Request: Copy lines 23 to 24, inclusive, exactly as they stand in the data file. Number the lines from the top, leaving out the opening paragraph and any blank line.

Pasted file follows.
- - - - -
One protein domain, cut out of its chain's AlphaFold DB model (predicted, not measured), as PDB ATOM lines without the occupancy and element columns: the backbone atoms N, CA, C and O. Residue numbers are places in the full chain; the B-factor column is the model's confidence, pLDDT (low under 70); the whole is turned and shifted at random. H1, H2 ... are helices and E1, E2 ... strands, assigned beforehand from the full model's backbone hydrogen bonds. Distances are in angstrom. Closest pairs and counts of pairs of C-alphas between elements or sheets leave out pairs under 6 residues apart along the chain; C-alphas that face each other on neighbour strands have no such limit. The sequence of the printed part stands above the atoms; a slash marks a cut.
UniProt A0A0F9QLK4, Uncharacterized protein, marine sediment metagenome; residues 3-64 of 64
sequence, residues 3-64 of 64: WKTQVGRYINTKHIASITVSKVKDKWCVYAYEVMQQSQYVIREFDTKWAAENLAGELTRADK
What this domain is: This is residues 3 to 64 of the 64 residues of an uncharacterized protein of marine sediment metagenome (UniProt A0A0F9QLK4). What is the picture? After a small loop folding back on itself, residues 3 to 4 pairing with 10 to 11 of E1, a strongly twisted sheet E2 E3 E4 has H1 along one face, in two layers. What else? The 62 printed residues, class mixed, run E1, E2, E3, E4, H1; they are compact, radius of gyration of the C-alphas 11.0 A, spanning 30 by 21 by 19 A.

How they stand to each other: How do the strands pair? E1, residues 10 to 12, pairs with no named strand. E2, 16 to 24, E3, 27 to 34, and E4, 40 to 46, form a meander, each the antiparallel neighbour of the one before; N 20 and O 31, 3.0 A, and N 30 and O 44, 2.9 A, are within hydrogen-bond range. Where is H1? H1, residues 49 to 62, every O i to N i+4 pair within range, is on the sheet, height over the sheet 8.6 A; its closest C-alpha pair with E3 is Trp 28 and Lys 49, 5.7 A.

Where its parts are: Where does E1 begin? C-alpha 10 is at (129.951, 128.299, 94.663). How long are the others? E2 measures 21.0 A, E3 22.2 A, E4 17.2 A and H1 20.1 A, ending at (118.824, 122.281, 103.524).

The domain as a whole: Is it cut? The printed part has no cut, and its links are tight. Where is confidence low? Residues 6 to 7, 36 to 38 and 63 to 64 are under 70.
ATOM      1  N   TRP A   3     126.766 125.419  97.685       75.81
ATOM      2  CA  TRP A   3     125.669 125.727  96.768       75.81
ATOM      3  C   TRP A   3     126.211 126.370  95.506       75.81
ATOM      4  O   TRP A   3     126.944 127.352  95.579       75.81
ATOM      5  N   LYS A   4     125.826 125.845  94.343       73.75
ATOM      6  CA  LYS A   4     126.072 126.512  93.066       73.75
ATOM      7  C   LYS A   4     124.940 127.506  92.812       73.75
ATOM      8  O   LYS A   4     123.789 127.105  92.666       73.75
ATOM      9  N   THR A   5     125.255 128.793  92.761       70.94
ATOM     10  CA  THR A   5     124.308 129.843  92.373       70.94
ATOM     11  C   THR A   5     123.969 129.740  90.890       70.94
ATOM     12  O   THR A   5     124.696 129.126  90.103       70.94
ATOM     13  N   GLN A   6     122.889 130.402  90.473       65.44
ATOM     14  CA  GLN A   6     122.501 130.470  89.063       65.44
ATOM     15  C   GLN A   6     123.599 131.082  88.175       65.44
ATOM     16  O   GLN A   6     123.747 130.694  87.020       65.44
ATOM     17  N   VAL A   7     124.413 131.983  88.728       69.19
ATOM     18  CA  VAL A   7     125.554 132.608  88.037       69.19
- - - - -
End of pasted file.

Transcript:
ATOM     17  N   VAL A   7     124.413 131.983  88.728       69.19
ATOM     18  CA  VAL A   7     125.554 132.608  88.037       69.19